Social brain volume is associated with in-degree social network size among older adults
Seyul Kwak et al.
Proceedings of the Royal Society: Biological Sciences, 31 January 2018
The social brain hypothesis proposes that large neocortex size evolved to support cognitively demanding social interactions. Accordingly, previous studies have observed that larger orbitofrontal and amygdala structures predict the size of an individual's social network. However, it remains uncertain how an individual's social connectedness reported by other people is associated with the social brain volume. In this study, we found that a greater in-degree network size, a measure of social ties identified by a subject's social connections rather than by the subject, significantly correlated with a larger regional volume of the orbitofrontal cortex, dorsomedial prefrontal cortex and lingual gyrus. By contrast, out-degree size, which is based on an individual's self-perceived connectedness, showed no associations. Meta-analytic reverse inference further revealed that regional volume pattern of in-degree size was specifically involved in social inference ability. These findings were possible because our dataset contained the social networks of an entire village, i.e. a global network. The results suggest that the in-degree aspect of social network size not only confirms the previously reported brain correlates of the social network but also shows an association in brain regions involved in the ability to infer other people's minds. This study provides insight into understanding how the social brain is uniquely associated with sociocentric measures derived from a global network.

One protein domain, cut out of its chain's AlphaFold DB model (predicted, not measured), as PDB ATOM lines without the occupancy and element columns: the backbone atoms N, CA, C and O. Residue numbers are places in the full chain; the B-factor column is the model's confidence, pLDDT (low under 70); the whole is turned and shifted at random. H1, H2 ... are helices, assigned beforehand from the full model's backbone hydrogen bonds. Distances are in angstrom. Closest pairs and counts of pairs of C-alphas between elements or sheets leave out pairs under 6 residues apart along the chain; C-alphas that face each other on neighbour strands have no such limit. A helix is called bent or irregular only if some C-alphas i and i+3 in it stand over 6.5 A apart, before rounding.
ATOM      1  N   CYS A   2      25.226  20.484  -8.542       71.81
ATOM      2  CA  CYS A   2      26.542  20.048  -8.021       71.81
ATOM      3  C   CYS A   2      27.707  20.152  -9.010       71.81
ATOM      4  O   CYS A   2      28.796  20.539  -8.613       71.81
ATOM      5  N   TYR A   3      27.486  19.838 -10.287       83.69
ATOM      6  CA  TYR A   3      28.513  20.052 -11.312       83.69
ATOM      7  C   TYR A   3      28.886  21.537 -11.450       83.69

When Consumers Prefer to Give Material Gifts Instead of Experiences: The Role of Social Distance
Joseph Goodman & Sarah Lim
Journal of Consumer Research, forthcoming
Although previous research suggests that there are hedonic and interpersonal benefits to gifting experiences, consumers often give material gifts rather than experiential gifts. Exploring this mismatch, the current research examines when and why consumers prefer to give material versus experiential gifts. The authors propose that gift givers are more likely to give experiential gifts to socially close recipients than socially distant recipients. Since experiences are perceived as more unique than material goods, givers perceive that choosing an experiential gift requires more specific knowledge of a recipient’s preference to avoid the greater social risk of giving a poorly matched gift. Eight studies provide converging evidence for the proposed effect of social distance on gift preference and demonstrate that this effect is driven by a giver’s knowledge of a recipient’s preference. Further supporting the mechanism of preference knowledge, the effect of social distance is moderated by the social risk associated with experiential gifts. When experiences contain little social risk — and thus require less knowledge of a recipient — the effect of social distance is significantly mitigated. Together, these results provide answers for why consumers often prefer to give material gifts over experiences, despite the advantage of giving experiences.